Seven-Part Series on Pediatric Drug Development - Part 2: Regulatory Framework US Overview
Continuing Education Credits are not available for the archived offering.
This archive may be purchased through October 13, 2015.
Archive duration: 1 hour 32 minutes
Knowledge of new medicines for children and clinical research has increased over the past decades. A revolution has taken place in pediatric oncology, where new dosing and new combinations of anticancer drugs developed for adult cancer have made the diagnosis of child cancer no longer an automatic death sentence.
DIA is presenting a Seven-Part webinar series on Pediatric Drug Development, which will start with an overview of the challenges and historical background of pediatric drug development, then proceed to specific discussion of US and EU pediatric legislation, and, in four additional pivotal webinars, discuss technical specificities of dosing in children, particular requirements in pediatric clinical trials, the development of pediatric formulations, and the need and challenges of juvenile animal studies.
Part 2: Regulatory Framework US Overview
In 1997, the first successful pediatric legislation was introduced in the US and reduced the pediatric off label use of medications primarily developed for adults. As part of the FDA Modernization Act (FDAMA), it offered an added period of patent protection to reward pediatric research. It was further complemented in 2003 by the Pediatric Research Equity Act (PREA) that made it a mandatory requirement for pharmaceutical companies to take children into consideration during the drug development process. FDAMA was re-authorized in 2002 as the Best Pharmaceuticals For Children Act (BPCA), and both acts, mandatory PREA and voluntary BPCA, were re-authorized in 2007 under the FDA Amendments Act (FDAAA) that also enacted new pediatric medical device provisions. In 2012 the US pediatric legislation was authorized without time limitation as Food and Drug Administration Safety and Innovation Act (FDASIA).
Discussion will go through the US legislation from its beginnings in 1997 to the present situation. The speakers will reflect together the original vision, operational challenges and how the FDA, industry and academia have evolved their ideas and positions over this time period of now already 17 years.
Other Webinars in this Series:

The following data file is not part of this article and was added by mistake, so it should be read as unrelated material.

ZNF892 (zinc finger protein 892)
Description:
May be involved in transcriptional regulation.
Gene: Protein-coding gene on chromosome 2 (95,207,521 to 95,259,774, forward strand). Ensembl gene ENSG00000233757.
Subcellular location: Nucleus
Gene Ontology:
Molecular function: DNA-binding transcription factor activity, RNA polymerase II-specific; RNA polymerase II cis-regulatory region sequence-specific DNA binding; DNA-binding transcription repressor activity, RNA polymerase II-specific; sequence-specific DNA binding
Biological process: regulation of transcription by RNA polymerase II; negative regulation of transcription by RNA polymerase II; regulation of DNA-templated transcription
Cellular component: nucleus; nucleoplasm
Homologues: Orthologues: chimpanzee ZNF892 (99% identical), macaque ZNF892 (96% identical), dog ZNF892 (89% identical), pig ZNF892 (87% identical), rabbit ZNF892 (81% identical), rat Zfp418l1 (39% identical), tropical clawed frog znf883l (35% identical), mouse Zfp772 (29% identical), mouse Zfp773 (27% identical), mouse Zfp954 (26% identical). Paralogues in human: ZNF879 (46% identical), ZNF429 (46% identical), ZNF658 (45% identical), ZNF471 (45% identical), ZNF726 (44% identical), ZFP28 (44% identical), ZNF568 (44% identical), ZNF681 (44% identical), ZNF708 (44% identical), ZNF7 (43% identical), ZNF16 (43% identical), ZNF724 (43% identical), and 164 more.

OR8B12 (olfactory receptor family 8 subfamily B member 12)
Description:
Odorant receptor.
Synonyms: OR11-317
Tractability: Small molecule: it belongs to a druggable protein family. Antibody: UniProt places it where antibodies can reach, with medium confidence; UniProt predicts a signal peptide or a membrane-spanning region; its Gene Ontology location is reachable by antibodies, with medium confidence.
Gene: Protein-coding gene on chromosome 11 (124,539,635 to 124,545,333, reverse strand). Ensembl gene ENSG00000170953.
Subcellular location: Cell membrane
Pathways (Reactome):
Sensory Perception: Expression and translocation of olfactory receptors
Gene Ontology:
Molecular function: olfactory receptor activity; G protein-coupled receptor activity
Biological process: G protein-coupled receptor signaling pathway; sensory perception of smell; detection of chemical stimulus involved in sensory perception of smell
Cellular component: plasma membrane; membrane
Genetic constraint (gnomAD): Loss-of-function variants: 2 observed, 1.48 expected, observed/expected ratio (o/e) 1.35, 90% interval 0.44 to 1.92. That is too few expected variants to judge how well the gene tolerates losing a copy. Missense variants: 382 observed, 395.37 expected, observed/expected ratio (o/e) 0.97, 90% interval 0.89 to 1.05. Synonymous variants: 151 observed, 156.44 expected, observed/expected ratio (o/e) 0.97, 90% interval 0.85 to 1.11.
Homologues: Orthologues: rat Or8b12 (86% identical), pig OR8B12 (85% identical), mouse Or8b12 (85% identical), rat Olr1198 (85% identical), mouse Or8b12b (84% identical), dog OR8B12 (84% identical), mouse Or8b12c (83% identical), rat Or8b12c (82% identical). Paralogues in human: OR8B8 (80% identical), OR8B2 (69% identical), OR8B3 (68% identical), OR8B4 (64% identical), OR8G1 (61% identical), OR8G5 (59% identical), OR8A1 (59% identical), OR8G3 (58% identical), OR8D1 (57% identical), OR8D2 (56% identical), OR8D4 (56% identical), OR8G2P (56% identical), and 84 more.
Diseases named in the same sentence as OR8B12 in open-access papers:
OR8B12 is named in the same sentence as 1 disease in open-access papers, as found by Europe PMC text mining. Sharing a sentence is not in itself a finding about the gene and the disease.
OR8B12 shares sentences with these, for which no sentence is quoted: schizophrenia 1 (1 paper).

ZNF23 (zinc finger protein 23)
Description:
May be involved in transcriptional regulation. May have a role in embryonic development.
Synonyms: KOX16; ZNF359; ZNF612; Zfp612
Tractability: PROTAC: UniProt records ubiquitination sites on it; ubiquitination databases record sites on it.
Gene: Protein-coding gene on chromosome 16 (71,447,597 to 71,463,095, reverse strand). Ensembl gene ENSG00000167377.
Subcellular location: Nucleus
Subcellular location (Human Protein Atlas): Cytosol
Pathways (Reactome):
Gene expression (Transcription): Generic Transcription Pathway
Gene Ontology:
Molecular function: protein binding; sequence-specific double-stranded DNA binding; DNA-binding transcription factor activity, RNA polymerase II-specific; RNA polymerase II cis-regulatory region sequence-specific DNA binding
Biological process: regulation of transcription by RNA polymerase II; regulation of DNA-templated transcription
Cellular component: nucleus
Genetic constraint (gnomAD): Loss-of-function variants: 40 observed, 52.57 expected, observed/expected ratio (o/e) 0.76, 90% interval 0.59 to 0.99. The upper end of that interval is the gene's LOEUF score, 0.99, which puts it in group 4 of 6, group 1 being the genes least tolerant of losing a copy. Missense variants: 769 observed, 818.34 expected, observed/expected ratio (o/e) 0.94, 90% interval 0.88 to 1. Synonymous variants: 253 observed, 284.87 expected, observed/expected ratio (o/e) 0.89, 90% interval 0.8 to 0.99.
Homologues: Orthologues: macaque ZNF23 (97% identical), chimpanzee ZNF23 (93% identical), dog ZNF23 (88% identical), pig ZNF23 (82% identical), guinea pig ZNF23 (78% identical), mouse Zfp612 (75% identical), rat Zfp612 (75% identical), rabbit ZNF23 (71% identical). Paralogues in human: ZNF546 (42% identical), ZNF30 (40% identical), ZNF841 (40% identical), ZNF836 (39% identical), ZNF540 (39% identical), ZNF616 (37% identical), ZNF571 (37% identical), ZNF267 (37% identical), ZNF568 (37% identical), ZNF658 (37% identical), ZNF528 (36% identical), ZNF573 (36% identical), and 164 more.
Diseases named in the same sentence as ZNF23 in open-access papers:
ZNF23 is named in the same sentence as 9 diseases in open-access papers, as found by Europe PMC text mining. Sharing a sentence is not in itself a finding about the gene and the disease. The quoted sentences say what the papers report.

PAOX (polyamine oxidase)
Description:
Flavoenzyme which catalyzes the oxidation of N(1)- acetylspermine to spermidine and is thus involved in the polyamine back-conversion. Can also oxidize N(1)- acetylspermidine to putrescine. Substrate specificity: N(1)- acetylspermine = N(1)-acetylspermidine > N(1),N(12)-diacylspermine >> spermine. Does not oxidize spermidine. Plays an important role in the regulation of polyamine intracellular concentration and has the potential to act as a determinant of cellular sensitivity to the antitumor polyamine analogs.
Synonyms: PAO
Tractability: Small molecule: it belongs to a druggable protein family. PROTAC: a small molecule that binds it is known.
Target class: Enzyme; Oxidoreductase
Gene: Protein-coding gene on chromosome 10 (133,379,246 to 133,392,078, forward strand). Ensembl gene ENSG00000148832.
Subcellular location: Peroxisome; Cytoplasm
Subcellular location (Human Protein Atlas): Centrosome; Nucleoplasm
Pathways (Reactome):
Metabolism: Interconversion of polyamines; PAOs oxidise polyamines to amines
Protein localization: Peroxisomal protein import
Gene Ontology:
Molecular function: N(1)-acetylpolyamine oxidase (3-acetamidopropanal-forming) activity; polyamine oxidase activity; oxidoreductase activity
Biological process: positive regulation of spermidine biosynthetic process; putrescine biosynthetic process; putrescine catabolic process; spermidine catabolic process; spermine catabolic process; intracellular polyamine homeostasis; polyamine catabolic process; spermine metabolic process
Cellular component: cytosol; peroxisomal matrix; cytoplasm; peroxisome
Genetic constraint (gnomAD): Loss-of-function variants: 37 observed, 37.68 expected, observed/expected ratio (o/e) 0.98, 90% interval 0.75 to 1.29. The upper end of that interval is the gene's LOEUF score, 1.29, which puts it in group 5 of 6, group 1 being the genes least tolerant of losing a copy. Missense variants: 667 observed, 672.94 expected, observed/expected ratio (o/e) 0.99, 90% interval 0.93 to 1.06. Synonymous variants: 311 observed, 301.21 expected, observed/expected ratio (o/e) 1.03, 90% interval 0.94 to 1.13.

Part 1: Overall Challenge: The Vision of Better Medicines for Children
Part 3: Regulatory Framework EU
Part 4: Dosing in Children
Part 5: Technical Development: Pediatric Formulations
Part 6: Preclinical Toxicology & Safety
Part 7: Operational Challenges of Pediatric Clinical Trials
Who should attend?
Scientific staff in industry working on pediatric drug development within the field of:
- Clinical Development, Clinical Pharmacology and Formulation Development
- Regulatory Agency Staff and Industry Regulatory Affairs
- Clinical Investigators Involved in Pediatric Studies
At the conclusion of this webinar, participants should be able to:
- Discuss US pediatric drug legislation from its beginnings to the present
- Identify operational challenges of US pediatric drug development
Ways to register
Series Discount Available*
Buy 3 or more webinars in this series and save 15%
Buy 5 or more and save 20%
Buy the whole series and save 30%
*Order must be placed in one transaction for savings to be applied.
Individual registration is a license for ONE internet login allowing one viewer.
Group site registration is a license for ONE internet login allowing multiple viewers from one location.
Group Plus is a license for up to FIVE internet logins allowing one or more viewers at each login location.
No refunds will be provided in the event of a participant’s cancellation since all costs for this webinar have been prepaid by DIA. DIA reserves the right to modify or cancel programs and/or substitute presenters or panelists. DIA is not responsible for failure to deliver programs due to circumstances beyond its control.
Participants with Disabilities: Reasonable accommodations will be made available to persons with disabilities who attend an educational activity. Contact the DIA office in writing at least 15 days prior to event to indicate your needs.